Removing Ex-Staff Members From The System – This involves deleting the access permissions for any members of staff who have left your organisation.

Checking Who Has Accessed Controlled Areas And When – With this function, you can identify an access breach caused by a staff member accessing a restricted area outside of their usual hours. And if an item has been taken, or data leaked, you can also use the access log to identify the perpetrator from the date and time of entry.

Deleting Access Logs - You may be required to delete out-of-date access logs to comply with relevant guidelines and legislation, or to free up space on the system. However, some access breaches might not be identified until months after the event. As such, you should store your access logs for a minimum of 12 months, unless there is a legislative ruling that states you should delete your access logs prior to this.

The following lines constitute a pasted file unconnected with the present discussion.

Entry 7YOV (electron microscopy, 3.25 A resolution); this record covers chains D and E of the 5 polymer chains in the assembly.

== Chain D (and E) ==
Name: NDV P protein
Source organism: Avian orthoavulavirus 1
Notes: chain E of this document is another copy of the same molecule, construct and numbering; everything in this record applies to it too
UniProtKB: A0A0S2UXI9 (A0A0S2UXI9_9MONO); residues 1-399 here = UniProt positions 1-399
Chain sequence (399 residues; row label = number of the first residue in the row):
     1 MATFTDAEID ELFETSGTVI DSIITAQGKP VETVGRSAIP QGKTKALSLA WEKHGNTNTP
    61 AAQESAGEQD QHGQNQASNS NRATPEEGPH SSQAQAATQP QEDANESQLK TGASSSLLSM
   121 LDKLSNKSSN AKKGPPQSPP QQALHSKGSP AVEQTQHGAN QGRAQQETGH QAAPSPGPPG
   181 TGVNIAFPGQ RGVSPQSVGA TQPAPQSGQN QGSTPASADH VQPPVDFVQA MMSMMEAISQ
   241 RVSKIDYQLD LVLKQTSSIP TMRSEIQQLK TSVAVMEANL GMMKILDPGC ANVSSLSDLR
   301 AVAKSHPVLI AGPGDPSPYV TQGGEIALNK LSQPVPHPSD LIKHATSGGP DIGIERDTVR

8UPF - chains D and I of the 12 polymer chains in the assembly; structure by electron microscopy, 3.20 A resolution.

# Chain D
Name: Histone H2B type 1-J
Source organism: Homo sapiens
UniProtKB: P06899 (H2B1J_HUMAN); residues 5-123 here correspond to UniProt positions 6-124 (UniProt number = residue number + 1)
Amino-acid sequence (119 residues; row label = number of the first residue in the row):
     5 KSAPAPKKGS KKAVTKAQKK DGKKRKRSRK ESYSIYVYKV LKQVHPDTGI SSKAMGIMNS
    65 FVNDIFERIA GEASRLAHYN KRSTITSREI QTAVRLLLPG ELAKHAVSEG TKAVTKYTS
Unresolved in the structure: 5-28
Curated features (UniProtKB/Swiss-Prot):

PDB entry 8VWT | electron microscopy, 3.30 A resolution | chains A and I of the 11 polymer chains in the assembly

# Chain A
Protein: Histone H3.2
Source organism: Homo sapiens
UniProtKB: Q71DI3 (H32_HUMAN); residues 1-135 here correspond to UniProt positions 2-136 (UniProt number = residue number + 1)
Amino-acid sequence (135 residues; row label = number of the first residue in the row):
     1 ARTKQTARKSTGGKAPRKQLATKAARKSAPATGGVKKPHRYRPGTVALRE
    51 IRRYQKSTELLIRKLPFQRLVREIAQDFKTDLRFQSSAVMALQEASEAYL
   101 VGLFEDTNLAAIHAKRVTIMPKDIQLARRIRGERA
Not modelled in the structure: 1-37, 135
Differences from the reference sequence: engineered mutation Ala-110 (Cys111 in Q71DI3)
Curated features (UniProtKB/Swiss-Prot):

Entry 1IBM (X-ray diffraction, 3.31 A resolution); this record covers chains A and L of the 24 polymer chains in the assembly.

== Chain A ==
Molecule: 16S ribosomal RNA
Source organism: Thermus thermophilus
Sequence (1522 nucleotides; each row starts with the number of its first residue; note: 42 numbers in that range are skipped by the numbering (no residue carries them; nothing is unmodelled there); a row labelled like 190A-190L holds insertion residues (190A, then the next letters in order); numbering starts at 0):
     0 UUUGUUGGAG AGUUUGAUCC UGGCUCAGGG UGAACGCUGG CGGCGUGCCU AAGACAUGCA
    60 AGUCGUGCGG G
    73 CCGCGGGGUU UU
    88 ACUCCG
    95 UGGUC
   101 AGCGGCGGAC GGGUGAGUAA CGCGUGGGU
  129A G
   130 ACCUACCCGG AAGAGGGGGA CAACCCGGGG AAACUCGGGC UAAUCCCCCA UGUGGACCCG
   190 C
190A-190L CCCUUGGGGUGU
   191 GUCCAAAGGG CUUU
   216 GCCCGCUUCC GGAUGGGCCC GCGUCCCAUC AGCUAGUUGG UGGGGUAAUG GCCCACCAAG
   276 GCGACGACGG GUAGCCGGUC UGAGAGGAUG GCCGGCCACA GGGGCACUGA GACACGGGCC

Carefully Controlling Short-Term Passes – A big threat for many organisations is the access given to their site to short-term visitors or contractors hired for defined lengths of time.

While some access control systems are designed so that all temporary passes are issued individually to each visitor, and marked with their specific details, many places will just hand out access fobs that allow anyone to come and go – which is a serious security risk that should be fixed as a priority.

In addition, if short-term passes are issued for contractors and/or temporary workers, it is vital that these are all reviewed on a regular basis to ensure that they are still required – or if they are not necessary anymore, that the passes have all been handed back, with all those unaccounted for being deleted from the system.

Lastly, all visitors and contractors should be instructed not to pass their fobs/cards to anyone else without seeking prior permission.

How To Develop An Effective Access Control System Policy